To successfully court Congress, groups need to make sure they’ve got a few bases covered — celebrity activists, fresh-faced constituents and, of course, free food being chief among them.

Junior Achievement USA has bagged two out of three for their upcoming presser, an event marrying entrepreneurial teens with patriotic sweets.

“What’s more American than small-business ownership, ice cream and apple pie?” a JA aide said of a “trade fair/ice cream social” scheduled to take place from 2:30 to 5 p.m. on June 18 in the Cannon House Office Building Caucus Room.

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C-SPAN Flogs Founding Document

We’d rather have a remix of their infamous quorum call playlist.

But, alas, C-SPAN plans to spend June 11-12 passing out 5,000 quick-flip versions of the U.S. Constitution on Capitol Hill, not ear candy.

C SPAN Flogs Founding Document

(Douglas Graham/CQ Roll Call)

Although its eponymous tour bus will be parked miles away at the Walter E. Washington Convention Center (for the National Cable and Telecommunications Association convention), C-SPAN staffers will trek to the Capitol South and Union Station Metro stops to distribute the iconic booklets. Staffers will be handing out gratis copies from 7:45 to 9 a.m. and again from noon to 1:30 p.m. at both locations.

With the next Conservative Political Action Conference months away and ex-Rep. Dennis J. Kucinich, D-Ohio, now out of the picture, this may be your only chance to pocket a piece of history without having to crash a libertarian happy hour.

Joining the Ros-Lehtinen Army

Getting to wander the halls of Congress is often reward enough for the unpaid idealists who regularly keep Capitol Hill chugging along.

Those who crave face time with global leaders and intimate nosh-fests with the boss would be wise to forward their applications to the office of Rep. Ileana Ros-Lehtinen.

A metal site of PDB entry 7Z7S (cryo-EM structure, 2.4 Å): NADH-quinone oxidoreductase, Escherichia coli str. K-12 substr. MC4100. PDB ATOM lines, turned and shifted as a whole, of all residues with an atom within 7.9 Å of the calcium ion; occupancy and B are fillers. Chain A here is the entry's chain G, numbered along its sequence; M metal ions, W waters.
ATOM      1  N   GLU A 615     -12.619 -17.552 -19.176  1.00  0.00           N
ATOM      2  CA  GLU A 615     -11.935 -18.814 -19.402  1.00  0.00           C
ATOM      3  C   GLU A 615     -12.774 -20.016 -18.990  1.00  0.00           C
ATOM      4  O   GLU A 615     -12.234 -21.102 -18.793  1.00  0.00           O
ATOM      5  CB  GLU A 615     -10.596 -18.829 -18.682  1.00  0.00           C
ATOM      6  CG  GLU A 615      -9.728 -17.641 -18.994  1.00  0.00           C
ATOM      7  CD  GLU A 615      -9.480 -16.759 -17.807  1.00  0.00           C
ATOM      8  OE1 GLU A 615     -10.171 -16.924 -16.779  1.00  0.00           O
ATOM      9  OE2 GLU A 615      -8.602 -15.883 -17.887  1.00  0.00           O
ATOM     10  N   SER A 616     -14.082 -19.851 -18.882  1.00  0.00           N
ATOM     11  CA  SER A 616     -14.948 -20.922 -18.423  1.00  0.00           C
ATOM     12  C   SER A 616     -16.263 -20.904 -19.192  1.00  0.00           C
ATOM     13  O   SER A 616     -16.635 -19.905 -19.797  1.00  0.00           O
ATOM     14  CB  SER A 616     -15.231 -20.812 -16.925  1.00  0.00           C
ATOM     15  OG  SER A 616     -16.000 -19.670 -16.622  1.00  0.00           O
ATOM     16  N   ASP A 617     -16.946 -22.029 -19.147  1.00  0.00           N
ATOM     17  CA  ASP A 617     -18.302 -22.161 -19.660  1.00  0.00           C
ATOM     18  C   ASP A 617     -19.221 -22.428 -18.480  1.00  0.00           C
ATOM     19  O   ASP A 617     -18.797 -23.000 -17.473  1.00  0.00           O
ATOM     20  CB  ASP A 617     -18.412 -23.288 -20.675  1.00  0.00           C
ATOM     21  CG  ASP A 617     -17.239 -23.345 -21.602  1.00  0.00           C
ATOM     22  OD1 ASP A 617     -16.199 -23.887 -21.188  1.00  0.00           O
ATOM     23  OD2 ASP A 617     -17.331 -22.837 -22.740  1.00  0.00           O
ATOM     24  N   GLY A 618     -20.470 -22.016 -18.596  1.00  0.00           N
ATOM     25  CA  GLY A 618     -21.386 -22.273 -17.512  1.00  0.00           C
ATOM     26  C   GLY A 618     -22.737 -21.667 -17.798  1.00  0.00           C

Joining the Ros Lehtinen Army

(Courtesy Rep. Ileana Ros-Lehtinen)

An aide said the Florida Republican usually accepts around a half-dozen interns during fall and spring, but really beefs up the ranks — recruiting 15-20 youthful charges — when summer rolls around. Along with tending to everyday duties (answering phones, cataloging constituent mail, attending hearings), Ros-Lehtinen makes a point of exposing the budding politicos to the power players who routinely pop up under the Dome.

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June 6, 2013

The Dean: The Longest-Serving Member’s Career in Photos

Rep. John D. Dingell becomes the longest-serving member of Congress on Friday, eclipsing the record of the late Sen. Robert C. Byrd at 57 years, five months and 26 days.

The House will fete him next week for his distinguished career.

Dingell’s time in Congress predates him being a member, as he attended the Capitol Page School while his father, the late Rep. John Dingell, was a House member.

He was elected to succeed his father in December 1955 and has fashioned a career championing health care and overseeing wide swaths of the U.S. economy from his position atop the Energy and Commerce Committee. Here is a selection of images by our photographers and from the CQ Roll Call archives that represents but a sample of the Michigan Democrat’s storied career.

The Dean: The Longest Serving Members Career in Photos

His 1939 Capitol Page School class photo (Dingell is bottom row, ninth from the right).

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At 201 Bar, Union Pub, You Can Drink to Support Frager’s Hardware

Drink for a cause!

Our good friends over at Cloture Club point out that 201 Bar and Union Pub are donating 15 percent of their sales Thursday night toward the Frager’s Fire Fund.

Get to work, Capitol Hill!

John Dingell, Wooing the (Future) Press

Rep. John D. Dingell, D-Mich., who becomes the longest-serving member of Congress on Friday, has never shied away from a constituent event, even those at which there is a dearth of voting-age participants. Such is certainly the case in this late 1980s photo taken at Custer Elementary School in Monroe, Mich., which also happens to feature Roll Call Managing Editor Katie Smith. That’s her in the peach shirt immediately to the left of Dingell.

 

John Dingell, Wooing the (Future) Press

Smith, now managing editor of Roll Call and seated second from left, listens to Dingell’s presentation at Custer Elementary School. (Courtesy Katie Smith)

Norton’s Shout-Out to Frager’s Hardware

During a speech on the House floor Thursday afternoon, Del. Eleanor Holmes Norton, D-D.C., lamented the “horrendous, hot and unusual” four-alarm fire that engulfed Frager’s Hardware on Wednesday night.